Using the fluorescent properties of STO-609 as a tool to assist structure-function analyses of recombinant CaMKK2.
Gerner L., Munack S., Temmerman K., Lawrence-Dörner A-M., Besir H., Wilmanns M., Jensen JK., Thiede B., Mills IG., Morth JP.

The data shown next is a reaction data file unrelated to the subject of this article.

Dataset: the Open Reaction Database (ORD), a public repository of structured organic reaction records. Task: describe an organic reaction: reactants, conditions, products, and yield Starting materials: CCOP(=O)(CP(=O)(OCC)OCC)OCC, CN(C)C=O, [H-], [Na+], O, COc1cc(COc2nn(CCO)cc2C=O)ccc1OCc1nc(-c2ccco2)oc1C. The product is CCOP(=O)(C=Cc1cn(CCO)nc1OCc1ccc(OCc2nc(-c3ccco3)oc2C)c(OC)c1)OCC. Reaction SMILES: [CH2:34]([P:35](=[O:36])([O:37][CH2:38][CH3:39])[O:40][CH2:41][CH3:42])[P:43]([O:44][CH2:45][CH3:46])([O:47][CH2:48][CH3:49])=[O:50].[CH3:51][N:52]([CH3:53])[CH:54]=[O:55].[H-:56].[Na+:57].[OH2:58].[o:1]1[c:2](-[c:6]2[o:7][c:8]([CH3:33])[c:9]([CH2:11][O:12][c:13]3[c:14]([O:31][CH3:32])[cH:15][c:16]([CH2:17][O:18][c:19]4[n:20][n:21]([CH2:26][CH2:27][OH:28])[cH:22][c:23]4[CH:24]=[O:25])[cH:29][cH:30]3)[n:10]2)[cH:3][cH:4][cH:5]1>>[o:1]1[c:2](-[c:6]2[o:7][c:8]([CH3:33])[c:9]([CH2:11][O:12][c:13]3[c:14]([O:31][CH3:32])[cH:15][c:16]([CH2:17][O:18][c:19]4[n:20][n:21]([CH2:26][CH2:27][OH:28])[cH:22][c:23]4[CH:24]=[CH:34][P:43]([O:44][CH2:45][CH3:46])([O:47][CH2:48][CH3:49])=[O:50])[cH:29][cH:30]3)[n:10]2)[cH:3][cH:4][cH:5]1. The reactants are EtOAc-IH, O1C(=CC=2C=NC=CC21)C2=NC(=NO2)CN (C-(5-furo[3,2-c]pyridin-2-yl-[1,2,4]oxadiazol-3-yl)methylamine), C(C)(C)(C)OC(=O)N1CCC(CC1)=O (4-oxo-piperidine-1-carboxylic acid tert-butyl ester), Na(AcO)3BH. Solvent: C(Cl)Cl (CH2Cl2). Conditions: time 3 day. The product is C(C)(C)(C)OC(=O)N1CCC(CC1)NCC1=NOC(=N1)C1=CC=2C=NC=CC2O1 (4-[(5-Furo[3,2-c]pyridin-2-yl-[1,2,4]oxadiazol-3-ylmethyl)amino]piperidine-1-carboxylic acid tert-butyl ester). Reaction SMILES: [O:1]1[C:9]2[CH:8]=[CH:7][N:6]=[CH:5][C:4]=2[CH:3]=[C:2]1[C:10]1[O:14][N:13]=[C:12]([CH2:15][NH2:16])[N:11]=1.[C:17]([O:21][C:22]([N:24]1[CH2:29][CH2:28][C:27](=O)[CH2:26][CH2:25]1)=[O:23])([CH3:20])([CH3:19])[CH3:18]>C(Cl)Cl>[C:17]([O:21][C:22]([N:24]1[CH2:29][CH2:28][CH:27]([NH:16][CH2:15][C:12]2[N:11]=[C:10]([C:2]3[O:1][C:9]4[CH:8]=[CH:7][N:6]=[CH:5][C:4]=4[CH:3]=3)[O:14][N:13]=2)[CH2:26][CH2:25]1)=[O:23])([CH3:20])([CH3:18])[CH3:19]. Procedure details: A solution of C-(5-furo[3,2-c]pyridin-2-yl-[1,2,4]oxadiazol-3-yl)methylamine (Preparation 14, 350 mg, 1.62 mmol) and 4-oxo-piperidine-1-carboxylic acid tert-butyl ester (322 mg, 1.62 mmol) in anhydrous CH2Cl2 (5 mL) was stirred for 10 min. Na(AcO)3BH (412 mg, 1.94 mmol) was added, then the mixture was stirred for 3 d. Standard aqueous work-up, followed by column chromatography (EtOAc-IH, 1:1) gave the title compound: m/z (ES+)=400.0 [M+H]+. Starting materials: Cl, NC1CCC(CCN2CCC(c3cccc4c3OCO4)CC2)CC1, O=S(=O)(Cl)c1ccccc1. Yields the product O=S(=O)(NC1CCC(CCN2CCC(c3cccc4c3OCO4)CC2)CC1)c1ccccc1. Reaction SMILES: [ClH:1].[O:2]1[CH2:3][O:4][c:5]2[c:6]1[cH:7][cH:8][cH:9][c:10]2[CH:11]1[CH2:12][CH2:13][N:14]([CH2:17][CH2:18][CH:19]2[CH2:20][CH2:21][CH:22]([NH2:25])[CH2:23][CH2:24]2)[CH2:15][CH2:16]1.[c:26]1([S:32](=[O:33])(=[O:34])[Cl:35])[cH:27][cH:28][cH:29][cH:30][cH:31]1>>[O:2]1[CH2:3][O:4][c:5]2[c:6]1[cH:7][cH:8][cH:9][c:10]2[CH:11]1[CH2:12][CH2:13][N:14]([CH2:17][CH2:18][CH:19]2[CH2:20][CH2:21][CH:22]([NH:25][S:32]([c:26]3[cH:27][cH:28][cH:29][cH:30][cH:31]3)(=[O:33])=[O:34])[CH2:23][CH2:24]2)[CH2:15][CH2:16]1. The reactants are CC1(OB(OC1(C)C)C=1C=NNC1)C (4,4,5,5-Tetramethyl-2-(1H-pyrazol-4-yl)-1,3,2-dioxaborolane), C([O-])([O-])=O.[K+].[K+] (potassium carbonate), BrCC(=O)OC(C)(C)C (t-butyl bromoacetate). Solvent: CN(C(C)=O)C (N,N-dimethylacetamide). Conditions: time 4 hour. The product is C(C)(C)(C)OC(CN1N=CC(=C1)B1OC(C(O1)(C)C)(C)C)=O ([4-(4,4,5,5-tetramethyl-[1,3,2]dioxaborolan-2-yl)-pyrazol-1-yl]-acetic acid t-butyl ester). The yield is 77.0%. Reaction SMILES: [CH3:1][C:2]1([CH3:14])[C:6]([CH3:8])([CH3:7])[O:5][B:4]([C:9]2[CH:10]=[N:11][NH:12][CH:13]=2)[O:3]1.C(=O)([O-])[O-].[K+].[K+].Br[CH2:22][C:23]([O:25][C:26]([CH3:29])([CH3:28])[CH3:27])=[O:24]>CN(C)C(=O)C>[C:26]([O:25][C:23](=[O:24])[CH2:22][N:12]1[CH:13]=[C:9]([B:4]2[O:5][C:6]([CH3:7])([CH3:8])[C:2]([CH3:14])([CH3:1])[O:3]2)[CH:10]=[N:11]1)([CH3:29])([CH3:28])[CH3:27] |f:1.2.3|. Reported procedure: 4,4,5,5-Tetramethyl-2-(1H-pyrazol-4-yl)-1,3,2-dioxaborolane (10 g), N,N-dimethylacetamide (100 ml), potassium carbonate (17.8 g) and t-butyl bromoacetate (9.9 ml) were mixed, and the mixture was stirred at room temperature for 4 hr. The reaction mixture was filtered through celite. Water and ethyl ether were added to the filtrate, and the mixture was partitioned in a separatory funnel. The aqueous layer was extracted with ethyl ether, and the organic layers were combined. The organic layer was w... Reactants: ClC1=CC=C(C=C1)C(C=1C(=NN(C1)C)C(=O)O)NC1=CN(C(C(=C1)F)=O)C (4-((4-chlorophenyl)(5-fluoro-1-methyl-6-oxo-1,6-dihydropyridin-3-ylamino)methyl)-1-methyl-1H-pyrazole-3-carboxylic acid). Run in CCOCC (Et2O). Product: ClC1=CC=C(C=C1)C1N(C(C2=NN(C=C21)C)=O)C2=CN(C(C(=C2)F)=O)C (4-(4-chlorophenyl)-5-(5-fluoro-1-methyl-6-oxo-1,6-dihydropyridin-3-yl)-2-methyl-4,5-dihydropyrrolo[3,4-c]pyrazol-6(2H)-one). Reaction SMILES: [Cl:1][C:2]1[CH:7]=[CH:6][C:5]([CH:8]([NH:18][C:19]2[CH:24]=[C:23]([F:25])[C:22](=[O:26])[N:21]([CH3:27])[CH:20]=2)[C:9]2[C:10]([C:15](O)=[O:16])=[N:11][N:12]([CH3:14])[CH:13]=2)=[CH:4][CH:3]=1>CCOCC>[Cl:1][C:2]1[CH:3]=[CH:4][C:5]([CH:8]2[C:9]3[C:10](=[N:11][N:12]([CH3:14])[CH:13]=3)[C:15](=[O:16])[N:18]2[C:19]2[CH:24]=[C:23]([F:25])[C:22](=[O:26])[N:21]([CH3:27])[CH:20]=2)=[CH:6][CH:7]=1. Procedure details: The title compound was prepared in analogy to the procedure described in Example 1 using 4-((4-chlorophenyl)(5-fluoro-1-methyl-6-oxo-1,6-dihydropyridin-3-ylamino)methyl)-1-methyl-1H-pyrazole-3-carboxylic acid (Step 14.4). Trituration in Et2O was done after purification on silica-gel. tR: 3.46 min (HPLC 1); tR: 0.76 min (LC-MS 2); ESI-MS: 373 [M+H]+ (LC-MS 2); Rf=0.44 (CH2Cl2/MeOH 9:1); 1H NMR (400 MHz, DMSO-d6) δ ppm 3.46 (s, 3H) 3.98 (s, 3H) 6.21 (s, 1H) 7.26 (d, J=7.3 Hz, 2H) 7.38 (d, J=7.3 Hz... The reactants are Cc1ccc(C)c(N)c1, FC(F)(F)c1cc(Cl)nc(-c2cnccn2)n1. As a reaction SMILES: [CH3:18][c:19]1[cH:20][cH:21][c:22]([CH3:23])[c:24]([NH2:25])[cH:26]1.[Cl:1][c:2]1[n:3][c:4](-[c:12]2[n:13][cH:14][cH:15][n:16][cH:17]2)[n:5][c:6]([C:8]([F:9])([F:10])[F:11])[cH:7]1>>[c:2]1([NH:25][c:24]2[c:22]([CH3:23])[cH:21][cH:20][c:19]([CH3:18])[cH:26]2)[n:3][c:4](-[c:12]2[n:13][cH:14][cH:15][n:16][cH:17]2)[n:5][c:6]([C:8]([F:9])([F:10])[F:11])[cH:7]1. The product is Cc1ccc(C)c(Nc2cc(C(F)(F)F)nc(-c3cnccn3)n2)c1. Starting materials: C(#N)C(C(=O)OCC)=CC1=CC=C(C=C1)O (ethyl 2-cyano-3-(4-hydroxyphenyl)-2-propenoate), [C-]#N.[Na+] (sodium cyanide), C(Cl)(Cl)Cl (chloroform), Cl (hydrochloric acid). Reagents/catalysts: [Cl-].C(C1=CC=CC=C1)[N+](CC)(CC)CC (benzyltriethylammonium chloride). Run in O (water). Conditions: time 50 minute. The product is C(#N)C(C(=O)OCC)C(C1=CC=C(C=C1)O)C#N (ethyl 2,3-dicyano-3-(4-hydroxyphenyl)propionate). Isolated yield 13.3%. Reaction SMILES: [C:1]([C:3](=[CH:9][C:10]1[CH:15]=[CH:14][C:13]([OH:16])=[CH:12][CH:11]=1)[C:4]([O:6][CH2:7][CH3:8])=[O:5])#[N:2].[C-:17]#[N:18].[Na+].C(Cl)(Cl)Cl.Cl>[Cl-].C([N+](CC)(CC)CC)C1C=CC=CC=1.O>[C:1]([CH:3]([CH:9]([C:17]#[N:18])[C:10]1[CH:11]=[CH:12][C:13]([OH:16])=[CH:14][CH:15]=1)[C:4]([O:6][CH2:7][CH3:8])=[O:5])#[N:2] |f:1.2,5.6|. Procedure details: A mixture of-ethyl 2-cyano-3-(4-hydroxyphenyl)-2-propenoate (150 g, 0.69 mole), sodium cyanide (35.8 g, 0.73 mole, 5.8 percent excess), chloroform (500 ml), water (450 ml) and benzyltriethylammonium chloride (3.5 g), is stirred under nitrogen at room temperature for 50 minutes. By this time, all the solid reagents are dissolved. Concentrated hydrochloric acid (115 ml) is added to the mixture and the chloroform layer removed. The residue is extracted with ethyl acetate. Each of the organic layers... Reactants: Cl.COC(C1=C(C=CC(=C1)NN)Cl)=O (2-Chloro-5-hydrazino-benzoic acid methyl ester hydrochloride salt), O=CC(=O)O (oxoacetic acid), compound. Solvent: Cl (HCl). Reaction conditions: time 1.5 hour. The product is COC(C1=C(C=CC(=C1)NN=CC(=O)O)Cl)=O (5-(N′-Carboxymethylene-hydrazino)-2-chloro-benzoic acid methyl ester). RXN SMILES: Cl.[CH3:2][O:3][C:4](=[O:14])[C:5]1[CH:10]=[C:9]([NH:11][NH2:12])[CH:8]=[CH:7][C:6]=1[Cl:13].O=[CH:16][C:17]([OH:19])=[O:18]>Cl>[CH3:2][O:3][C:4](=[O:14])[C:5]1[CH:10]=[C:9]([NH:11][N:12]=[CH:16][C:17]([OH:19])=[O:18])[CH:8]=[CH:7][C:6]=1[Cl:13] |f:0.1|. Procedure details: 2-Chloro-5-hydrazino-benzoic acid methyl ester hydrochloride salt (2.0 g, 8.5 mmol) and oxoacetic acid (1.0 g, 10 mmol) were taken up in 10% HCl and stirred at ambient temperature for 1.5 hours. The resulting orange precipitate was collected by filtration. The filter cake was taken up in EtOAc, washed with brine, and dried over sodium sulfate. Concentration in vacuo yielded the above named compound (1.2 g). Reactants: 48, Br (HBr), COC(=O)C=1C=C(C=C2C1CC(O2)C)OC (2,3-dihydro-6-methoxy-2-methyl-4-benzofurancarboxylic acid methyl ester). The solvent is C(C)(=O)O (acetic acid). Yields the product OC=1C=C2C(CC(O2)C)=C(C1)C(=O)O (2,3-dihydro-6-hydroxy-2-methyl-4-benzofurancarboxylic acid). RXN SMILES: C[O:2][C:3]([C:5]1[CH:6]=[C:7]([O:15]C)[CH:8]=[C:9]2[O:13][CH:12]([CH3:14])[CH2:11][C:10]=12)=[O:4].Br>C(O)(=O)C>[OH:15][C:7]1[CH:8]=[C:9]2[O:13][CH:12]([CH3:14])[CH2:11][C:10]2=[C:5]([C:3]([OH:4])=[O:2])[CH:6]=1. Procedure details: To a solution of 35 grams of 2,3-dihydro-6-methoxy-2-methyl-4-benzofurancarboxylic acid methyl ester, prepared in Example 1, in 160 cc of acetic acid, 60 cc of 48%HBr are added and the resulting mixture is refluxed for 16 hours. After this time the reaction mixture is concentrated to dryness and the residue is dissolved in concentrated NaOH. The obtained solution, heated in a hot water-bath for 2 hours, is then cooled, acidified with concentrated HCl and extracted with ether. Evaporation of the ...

Calcium/calmodulin-dependent kinase kinase 2 (CaMKK2) has been implicated in the regulation of metabolic activity in cancer and immune cells, and affects whole-body metabolism by regulating ghrelin-signalling in the hypothalamus. This has led to efforts to develop specific CaMKK2 inhibitors, and STO-609 is the standardly used CaMKK2 inhibitor to date. We have developed a novel fluorescence-based assay by exploiting the intrinsic fluorescence properties of STO-609. Here, we report an in vitro binding constant of KD ∼17 nM between STO-609 and purified CaMKK2 or CaMKK2:Calmodulin complex. Whereas high concentrations of ATP were able to displace STO-609 from the kinase, GTP was unable to achieve this confirming the specificity of this association. Recent structural studies on the kinase domain of CaMKK2 had implicated a number of amino acids involved in the binding of STO-609. Our fluorescent assay enabled us to confirm that Phe(267) is critically important for this association since mutation of this residue to a glycine abolished the binding of STO-609. An ATP replacement assay, as well as the mutation of the 'gatekeeper' amino acid Phe(267)Gly, confirmed the specificity of the assay and once more confirmed the strong binding of STO-609 to the kinase. In further characterising the purified kinase and kinase-calmodulin complex we identified a number of phosphorylation sites some of which corroborated previously reported CaMKK2 phosphorylation and some of which, particularly in the activation segment, were novel phosphorylation events. In conclusion, the intrinsic fluorescent properties of STO-609 provide a great opportunity to utilise this drug to label the ATP-binding pocket and probe the impact of mutations and other regulatory modifications and interactions on the pocket. It is however clear that the number of phosphorylation sites on CaMKK2 will pose a challenge in studying the impact of phosphorylation on the pocket unless the field can develop approaches to control the spectrum of modifications that occur during recombinant protein expression in Escherichia coli.